Ironically, I have heard more from people in urban environments talking about living the lone wolf lifestyle and not needing others than I have from anyone else. I don’t think this needs a lot of explanation other than saying that if you live in a city, then you are surrounded by people, and a lot of resources are readily available.
Rebuilding is a party of community.
After a large scale event, I tend to believe that most people do not want the world, or at least their world, to stay in a state of devastation. This means there is going to be a time of rebuilding.
I like to think I’m a pretty handy guy and have some knowledge that would help during such a time. I don’t know about you, but I certainly don’t have all the skills or answers required to make everything right again, and I would heavily depend on others that have more experience and expertise.
An interesting way to think about this is to look at communities that are devastated by a natural disaster, such as a tornado. You don’t tend to hear about the members of that community shutting everyone out and rebuilding their little piece all by themselves.
Instead, what usually happens is the complete opposite. Everyone comes together to help one another pick up trash and debris, cut up and move downed trees, patch up or completely rebuild entire homes and businesses, and everything else that needs to be done.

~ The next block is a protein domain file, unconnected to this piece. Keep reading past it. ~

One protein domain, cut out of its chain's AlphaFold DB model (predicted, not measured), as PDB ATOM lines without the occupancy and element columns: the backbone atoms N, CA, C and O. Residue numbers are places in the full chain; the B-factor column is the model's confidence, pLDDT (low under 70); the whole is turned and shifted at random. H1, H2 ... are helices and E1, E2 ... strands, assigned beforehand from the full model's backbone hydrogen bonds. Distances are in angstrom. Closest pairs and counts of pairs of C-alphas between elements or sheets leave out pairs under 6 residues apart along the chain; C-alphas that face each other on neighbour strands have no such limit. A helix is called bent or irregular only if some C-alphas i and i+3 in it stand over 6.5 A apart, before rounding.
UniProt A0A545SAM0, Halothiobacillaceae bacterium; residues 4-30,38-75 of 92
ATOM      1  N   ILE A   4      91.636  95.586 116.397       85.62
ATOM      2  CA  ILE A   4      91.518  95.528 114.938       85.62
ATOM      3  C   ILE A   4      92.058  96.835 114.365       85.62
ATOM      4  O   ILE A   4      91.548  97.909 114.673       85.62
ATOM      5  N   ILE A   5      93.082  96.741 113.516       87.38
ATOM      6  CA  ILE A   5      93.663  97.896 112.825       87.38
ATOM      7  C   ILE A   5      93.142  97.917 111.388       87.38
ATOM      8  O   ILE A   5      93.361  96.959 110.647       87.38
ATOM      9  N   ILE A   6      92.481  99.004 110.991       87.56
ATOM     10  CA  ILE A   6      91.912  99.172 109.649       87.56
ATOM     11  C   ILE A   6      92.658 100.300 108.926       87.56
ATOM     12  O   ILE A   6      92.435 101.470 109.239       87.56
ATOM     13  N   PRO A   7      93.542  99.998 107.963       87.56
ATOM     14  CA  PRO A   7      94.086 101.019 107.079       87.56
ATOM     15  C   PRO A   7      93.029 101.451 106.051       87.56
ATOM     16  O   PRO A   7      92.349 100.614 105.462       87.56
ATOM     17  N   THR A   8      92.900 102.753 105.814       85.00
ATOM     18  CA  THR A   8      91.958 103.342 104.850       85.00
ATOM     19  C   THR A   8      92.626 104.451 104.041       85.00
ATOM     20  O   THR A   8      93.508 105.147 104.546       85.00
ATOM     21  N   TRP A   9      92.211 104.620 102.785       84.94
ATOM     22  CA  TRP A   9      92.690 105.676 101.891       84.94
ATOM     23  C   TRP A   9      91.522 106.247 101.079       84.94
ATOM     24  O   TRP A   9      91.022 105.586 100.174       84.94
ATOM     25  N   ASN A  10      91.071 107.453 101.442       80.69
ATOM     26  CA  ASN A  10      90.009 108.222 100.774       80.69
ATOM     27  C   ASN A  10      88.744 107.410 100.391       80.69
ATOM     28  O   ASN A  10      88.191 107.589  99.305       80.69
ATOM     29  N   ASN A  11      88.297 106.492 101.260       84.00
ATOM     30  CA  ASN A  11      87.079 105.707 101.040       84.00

Interestingly, it’s not always just the members of one community working to restore their way of life but members from outside communities, even ones that are far away that will come to lend a helping hand.
(Make sure you check our free QUICKSTART Guide on what to eat when the power goes out, to make sure you have what it takes to make it in the short-term disaster.)
The reality of the SHTF mentality (and the answer)
I can’t tell you how many times I have heard people say they are ready to shut and lock the doors to isolate themselves from the rest of the world. This is an option, and sometimes it may be the safest course of action, at least for awhile.
At some point, we have to emerge, we have to rebuild, we have to live our lives, and more importantly, we have to live our lives with others.
I don’t pretend to know all the answers, but one thing is clear to me as it pertains to our survival. If we are to survive as a species, as humans, then we cannot be so divided that we think we are willing to “take out” our neighbor for a can of tuna.
We need to be united. We need to know our neighbors and love them and not on a superficial neighborhood picnic level where you are unsure of someone’s name and gossip moves around like flies hovering over the potato salad.
Get to really know the members of your community. Help them out, let them help you out, be a part of their lives, and most importantly, set up emergency contingencies so that you can survive as a community and not alone or isolated.
Thanks for reading, and stay prepared.
About Bryan Lynch
Bryan Lynch is the author of two books, Swiss Army Knife Camping And Outdoor Survival Guide, and Paracord Projects For Camping And Outdoor Survival. He has also written hundreds of articles about prepping, emergency preparedness, self-reliance, and gear reviews. Through his writing, his hope to help educate people and get them interested in these topics so that they are better prepared for an emergency.